Computer Science Colloquium

Automatically Checking the Correctness of Program Analyses and Transformations

Sorin Lerner
Washingtn

Wednesday, April 6, 2005 11:15 A.M.
Room 1302 Warren Weaver Hall
251 Mercer Street
New York, NY 10012-1185

Directions: http://cs.nyu.edu/csweb/Location/directions.html
Colloquium Information: http://cs.nyu.edu/csweb/Calendar/colloquium/index.html

Hosts:

Richard Cole cole@cs.nyu.edu, (212) 998-3119

Abstract

The reliability of any program depends on the reliability of all the tools that are used to process it, including compilers, static and dynamic checkers, and source-to-source translators. Unfortunately, these program manipulators are hard to get right, even for experts in the field of program analysis. It takes years before a new compiler is stable enough for programmers to trust it, and even then there are no guarantees about the compiler's correctness.

In this talk, I describe a technique for providing strong correctness guarantees about the core part of any program manipulator, the program analyses and transformations. Our approach introduces a domain-specific language, Rhodium, in which program analyses and transformations are expressed. Aside from reducing the potential for errors by making program manipulators easier to write and maintain, the restricted domain of Rhodium makes it amenable to rigorous static checking that would be impossible otherwise. In particular, once written in Rhodium, program analyses and transformations can be checked for correctness automatically, before they are even run once.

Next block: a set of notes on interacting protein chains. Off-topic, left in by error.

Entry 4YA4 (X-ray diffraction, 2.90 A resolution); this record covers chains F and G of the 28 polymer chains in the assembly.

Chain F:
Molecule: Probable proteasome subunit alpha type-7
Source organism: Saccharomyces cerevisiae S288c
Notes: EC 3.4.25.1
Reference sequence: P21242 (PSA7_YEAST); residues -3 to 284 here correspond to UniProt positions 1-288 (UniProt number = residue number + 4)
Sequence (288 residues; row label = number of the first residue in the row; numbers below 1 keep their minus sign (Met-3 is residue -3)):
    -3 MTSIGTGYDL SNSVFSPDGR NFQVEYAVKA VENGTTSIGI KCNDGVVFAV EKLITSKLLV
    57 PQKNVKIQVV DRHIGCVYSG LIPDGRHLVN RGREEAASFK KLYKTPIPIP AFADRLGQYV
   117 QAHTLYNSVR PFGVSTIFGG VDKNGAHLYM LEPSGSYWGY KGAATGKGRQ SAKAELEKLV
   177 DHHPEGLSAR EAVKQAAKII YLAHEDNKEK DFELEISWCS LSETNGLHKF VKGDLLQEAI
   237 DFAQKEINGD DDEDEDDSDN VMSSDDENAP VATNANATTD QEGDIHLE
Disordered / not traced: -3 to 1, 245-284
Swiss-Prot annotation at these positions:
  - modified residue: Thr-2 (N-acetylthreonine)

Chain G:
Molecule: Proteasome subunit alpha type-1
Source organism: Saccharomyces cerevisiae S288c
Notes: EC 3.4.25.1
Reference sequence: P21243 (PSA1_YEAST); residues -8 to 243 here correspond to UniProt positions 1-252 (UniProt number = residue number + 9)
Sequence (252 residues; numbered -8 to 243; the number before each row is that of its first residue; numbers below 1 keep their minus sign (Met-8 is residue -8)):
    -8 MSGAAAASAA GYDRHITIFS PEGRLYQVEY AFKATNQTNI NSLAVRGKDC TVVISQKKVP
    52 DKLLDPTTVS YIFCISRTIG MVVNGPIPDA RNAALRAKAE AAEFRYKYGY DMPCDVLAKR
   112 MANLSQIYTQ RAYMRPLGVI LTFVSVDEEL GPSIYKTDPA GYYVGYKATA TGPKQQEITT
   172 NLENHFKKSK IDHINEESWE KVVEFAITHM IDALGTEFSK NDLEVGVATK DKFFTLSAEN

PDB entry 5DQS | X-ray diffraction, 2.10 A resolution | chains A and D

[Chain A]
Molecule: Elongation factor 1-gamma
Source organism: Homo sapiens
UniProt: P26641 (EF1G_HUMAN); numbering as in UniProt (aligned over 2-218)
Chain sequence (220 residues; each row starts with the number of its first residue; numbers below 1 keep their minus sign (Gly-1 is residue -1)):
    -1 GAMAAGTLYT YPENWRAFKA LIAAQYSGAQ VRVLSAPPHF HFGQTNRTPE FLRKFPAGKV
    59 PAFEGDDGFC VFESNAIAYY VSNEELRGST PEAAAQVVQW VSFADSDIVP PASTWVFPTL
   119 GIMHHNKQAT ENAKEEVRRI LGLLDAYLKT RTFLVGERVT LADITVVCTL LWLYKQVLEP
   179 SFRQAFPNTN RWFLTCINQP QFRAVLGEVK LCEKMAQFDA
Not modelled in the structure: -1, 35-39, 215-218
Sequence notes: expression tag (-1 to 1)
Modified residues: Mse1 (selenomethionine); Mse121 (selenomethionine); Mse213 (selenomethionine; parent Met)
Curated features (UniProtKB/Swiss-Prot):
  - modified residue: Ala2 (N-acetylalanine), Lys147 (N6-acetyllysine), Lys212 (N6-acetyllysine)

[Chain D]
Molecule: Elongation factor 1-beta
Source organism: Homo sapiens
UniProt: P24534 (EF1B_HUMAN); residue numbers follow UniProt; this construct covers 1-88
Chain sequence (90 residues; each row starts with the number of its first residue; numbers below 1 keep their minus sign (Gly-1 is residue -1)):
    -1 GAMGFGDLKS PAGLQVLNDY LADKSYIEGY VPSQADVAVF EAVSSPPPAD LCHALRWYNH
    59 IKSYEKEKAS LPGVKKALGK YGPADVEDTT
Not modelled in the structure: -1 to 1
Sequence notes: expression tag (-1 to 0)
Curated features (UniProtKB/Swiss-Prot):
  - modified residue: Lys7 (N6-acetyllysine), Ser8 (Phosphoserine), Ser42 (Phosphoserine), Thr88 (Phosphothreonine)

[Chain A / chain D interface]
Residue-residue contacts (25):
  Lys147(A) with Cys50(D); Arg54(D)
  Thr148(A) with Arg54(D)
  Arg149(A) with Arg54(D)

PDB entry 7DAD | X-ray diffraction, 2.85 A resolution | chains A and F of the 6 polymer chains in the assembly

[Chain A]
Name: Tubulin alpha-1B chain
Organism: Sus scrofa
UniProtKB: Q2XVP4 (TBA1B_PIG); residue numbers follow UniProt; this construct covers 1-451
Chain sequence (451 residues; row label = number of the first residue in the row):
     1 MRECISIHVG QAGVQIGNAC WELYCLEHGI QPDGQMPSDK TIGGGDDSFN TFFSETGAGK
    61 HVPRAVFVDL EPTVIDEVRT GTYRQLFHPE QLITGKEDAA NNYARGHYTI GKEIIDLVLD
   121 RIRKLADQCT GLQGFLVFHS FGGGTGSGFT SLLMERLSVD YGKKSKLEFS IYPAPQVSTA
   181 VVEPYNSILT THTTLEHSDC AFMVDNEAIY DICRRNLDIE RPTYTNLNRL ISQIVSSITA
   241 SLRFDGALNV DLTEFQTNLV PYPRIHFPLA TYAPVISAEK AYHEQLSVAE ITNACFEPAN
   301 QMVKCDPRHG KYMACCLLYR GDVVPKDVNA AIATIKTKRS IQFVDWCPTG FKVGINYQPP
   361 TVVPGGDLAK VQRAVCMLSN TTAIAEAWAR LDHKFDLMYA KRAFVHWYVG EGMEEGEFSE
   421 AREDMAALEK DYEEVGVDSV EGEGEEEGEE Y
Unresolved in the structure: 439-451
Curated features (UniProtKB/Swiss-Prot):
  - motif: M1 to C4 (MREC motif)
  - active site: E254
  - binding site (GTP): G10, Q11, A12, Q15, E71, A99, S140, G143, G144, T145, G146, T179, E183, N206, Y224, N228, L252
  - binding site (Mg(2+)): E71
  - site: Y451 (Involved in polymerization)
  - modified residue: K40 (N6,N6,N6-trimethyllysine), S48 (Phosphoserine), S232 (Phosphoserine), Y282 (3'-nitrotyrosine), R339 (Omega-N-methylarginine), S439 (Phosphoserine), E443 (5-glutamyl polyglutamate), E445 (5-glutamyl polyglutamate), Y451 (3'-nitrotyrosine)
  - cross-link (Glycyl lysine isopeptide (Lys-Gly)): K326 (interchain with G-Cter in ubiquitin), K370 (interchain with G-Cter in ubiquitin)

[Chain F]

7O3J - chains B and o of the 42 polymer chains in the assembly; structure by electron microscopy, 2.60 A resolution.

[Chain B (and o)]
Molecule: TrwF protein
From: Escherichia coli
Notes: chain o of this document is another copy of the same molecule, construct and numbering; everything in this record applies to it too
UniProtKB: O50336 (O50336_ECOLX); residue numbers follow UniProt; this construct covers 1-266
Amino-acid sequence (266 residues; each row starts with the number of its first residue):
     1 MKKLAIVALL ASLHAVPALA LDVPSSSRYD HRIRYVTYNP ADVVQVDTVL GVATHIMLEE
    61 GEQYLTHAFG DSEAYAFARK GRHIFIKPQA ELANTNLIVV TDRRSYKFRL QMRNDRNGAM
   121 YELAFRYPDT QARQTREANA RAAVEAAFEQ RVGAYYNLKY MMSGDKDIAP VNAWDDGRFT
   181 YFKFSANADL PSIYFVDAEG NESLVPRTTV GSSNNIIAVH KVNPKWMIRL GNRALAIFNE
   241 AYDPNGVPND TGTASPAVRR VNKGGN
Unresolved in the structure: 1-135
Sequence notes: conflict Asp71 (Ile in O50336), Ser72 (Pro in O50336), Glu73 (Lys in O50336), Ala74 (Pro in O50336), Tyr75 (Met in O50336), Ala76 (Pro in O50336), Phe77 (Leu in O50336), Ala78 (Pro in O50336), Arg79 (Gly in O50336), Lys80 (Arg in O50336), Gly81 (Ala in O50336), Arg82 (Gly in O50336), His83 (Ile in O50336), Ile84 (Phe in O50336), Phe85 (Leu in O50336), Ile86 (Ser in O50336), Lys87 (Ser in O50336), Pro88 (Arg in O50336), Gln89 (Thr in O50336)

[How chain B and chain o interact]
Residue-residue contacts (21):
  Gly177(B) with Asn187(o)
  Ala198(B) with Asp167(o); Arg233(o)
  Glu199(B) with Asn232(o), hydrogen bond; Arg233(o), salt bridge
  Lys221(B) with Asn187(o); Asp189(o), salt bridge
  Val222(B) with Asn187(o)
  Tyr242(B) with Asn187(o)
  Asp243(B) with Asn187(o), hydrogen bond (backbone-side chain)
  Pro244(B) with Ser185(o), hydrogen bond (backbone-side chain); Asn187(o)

In addition to leading to more trustworthy program manipulators, the Rhodium system also provides a practical foundation for making these program manipulators safely extensible. Oftentimes, it is the end programmer who has the application-domain knowledge and the coding-pattern knowledge necessary to implement useful checkers and optimizations. The Rhodium system empowers end programmers with the ability to add their own domain-specific analyses and transformations to existing program manipulators, without fear of breaking them.


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